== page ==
When I spoke to Boy George, he told me: “When I hear a piece of music, it’s always about what it makes me feel emotionally, whether it makes me want to cry or burn down a building – those are the two options!”
Made By Music is the biggest and most exciting – and fun – project I’ve worked on, and I’d like to thank Cambridge Audio for giving me the chance to host this brand-new podcast and for supporting me during the past few months, while we’ve been coming up with the concept and recording the first few episodes – there are plenty more to come, so we’re going to be really busy. I can’t believe this is actually work!
‘When I hear a piece of music, it’s always about what it makes me feel emotionally, whether it makes me want to cry or burn down a building – those are the two options!’
Talking about the project, Cambridge Audio CEO, Stuart George, says: “It’s no secret that music connects with listeners on an emotional level and our new podcast celebrates that. Listening to these incredible artists and producers talk about life-changing music moments is spine-tingling.”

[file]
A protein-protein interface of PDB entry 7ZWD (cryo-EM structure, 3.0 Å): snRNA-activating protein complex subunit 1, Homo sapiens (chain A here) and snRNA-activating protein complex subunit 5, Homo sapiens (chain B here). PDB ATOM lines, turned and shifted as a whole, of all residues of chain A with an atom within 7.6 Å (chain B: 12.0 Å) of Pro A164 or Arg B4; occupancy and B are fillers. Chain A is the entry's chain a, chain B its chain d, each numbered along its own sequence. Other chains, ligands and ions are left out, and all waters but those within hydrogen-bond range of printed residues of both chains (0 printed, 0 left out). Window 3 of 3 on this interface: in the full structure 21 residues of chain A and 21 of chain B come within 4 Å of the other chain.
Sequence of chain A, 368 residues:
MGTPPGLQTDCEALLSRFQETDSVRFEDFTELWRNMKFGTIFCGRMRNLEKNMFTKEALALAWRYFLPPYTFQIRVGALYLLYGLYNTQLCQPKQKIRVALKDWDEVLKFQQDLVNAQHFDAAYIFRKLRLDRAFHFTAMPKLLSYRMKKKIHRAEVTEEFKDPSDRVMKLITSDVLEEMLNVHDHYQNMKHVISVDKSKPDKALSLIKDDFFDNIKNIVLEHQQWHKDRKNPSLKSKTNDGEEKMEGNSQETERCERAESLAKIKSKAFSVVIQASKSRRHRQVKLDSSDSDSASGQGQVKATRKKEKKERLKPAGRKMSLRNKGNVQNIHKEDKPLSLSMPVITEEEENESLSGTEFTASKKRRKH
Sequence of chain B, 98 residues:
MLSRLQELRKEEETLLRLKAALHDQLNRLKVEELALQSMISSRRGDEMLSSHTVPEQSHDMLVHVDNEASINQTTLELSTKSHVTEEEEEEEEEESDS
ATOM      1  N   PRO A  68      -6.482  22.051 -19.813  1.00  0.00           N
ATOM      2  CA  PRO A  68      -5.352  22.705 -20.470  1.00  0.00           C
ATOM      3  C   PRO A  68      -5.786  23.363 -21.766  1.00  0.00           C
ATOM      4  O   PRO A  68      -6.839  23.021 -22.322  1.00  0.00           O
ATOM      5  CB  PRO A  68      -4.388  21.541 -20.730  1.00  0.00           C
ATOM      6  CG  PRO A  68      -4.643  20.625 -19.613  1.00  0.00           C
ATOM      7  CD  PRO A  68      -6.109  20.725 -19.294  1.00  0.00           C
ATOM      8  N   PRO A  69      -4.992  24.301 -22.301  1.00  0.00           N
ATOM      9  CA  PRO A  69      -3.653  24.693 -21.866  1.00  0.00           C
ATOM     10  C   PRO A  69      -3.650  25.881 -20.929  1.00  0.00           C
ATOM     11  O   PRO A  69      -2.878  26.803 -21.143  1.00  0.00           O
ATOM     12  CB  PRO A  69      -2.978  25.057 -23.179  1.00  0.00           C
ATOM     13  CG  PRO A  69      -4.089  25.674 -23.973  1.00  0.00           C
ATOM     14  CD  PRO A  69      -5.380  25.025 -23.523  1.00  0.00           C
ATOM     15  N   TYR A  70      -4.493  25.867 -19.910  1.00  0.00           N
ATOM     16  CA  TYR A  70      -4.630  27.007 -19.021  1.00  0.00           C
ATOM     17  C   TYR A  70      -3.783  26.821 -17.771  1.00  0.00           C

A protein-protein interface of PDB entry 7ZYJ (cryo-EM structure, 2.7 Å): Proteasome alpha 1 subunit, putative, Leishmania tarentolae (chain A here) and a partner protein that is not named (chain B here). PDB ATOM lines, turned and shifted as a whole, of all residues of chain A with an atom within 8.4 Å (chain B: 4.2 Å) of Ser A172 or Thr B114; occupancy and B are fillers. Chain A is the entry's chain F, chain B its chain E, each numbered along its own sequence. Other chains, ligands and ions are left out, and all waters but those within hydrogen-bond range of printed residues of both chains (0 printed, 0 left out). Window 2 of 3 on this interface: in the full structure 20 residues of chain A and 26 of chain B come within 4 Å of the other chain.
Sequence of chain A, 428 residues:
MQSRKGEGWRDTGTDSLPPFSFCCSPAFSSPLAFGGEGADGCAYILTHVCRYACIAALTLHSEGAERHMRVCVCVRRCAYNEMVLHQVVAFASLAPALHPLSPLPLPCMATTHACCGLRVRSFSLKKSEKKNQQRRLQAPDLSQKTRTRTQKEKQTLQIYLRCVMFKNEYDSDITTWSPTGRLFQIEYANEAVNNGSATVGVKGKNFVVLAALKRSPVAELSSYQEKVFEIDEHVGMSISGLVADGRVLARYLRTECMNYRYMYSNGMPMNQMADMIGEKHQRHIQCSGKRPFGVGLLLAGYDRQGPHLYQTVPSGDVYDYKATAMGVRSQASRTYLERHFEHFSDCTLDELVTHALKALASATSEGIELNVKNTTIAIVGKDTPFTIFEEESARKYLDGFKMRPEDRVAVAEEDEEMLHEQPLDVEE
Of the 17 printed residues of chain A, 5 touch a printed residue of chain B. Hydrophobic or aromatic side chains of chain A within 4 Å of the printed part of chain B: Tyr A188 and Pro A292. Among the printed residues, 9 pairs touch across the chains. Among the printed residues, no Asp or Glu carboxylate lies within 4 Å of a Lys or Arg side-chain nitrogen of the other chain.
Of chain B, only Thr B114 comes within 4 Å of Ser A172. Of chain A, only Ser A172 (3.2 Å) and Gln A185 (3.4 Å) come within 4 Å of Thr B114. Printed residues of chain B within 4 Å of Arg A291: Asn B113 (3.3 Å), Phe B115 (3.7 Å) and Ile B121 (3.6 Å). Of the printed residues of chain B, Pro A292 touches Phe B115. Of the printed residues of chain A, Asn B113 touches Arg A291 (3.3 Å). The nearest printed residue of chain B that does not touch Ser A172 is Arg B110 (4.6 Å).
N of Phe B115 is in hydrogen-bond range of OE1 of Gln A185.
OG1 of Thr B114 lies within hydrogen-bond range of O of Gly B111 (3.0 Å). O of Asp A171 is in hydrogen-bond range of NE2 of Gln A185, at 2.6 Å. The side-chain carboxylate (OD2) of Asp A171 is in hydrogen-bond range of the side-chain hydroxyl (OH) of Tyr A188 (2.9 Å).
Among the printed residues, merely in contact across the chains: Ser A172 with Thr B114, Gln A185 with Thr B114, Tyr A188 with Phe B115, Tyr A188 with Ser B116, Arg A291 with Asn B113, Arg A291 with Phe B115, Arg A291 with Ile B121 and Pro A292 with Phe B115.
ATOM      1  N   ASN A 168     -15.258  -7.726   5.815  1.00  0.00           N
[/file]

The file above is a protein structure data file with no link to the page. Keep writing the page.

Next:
As well as being the name of the new podcast series, Made By Music also becomes Cambridge Audio’s new brand slogan, underlining its lifelong obsession for music and the musicians themselves.
You can also enjoy the video of each episode, which are filmed predominantly at Cambridge Audio’s own London-based live music venue, Melomania, and at key locations around the world.
‘It’s no secret that music connects with listeners on an emotional level and our new podcast celebrates that. Listening to these incredible artists and producers talk about life-changing music moments is spine-tingling’
I hope you enjoy Made By Music – don’t forget to follow us on Spotify. Right, I’d better be off – I’ve got research to do, music to play and people to meet…